There is so far no evidence that pets can spread or become sick with Zika virus. However, more research needs to be done to understand better how this virus may affect pets. To be safe, preventive measures should still be taken.
According to the Centres for Disease Control and Prevention (CDC), there is so far no evidence that pets can spread or become sick with Zika virus.
With that said, there still needs to be more research to understand how Zika virus may affect pet animals.
Zika virus spreads from human to human primarily through the bite of an infected Aedes species mosquito. So, to be safe, what you can do for your pet and yourself, same as it has always been, is to keep mosquitoes away.
“We should actively prevent our pets from getting bitten by mosquitoes. That’s because [even if Zika virus doesn’t impact pets] there are other diseases, such as heartworm disease that mosquitos can spread to pets,” advises Dr. Eugene Lin (BVSc), Founder of The Animal Ark Veterinary Group.
Dr. Brian Loon (BVMS), Principal Veterinary Surgeon at Amber Vet echoes Dr. Lin’s advice: “General preventive measures we take around the home to minimise mosquito breeding and exposure are the best ways to minimise Zika transmission to humans and potentially animals.”
“Moreover, mosquitoes also transmit heartworm disease in dogs, which can be life-threatening. All dogs should be up to date with their regular heartworm preventative, with a heartworm blood test done prior if they have not been on heartworm prevention before or possibly when prevention has lapsed (please seek veterinary advice),” he continues.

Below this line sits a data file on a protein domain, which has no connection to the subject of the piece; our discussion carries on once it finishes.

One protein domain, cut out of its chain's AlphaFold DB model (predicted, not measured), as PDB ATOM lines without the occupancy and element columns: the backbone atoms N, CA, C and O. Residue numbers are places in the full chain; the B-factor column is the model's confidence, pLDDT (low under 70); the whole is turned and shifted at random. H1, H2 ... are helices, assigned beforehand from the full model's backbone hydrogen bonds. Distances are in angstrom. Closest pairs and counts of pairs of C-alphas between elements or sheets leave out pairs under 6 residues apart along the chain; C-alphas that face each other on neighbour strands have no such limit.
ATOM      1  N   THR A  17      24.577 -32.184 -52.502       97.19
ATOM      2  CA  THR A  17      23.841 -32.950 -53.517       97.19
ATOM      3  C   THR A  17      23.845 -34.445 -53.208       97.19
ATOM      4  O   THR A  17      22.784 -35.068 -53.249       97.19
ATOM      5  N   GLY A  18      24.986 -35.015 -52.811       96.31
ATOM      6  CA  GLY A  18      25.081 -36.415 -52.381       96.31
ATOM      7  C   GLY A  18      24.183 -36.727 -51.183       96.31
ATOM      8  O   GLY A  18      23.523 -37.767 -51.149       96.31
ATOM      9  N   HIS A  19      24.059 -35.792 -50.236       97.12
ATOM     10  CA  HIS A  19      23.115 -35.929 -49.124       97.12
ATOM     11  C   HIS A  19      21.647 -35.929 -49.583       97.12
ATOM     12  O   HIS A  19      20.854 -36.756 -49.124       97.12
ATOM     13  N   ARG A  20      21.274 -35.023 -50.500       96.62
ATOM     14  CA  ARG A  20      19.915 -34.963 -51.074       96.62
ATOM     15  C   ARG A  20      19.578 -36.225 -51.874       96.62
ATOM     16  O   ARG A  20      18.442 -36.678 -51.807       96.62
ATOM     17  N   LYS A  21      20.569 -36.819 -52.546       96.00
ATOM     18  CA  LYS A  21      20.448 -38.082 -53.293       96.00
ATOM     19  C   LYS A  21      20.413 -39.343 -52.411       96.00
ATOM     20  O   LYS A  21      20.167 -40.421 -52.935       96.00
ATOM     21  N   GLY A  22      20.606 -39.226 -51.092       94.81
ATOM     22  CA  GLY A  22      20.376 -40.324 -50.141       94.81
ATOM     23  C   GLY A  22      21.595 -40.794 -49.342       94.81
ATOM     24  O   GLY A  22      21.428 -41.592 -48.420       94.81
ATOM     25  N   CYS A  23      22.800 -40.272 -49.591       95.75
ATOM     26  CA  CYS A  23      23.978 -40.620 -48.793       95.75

Find out more about heartworm disease here.
Mosquito prevention tips
- Eliminate all potential mosquito breeding sites around you
- Apply pet-safe insect repellents on pets when out or if you live in a high-risk neighbourhood
- Diffuse mosquito repelling essential oils like lemon eucalyptus
- Use insect screens at open windows
- Turn on the air conditioner
Zika virus origin
Zika virus was first discovered in a monkey in the Zika Forest of Uganda in the 1940s. To date, the only symptom of the virus, if any, in nonhuman primates is a mild, transient fever.
A very limited study from the late 1970s showed that cows, horses, goats, water buffaloes, ducks and bats may be susceptible to the virus as well. However, they did not develop disease or pose a risk for viral transmission to humans.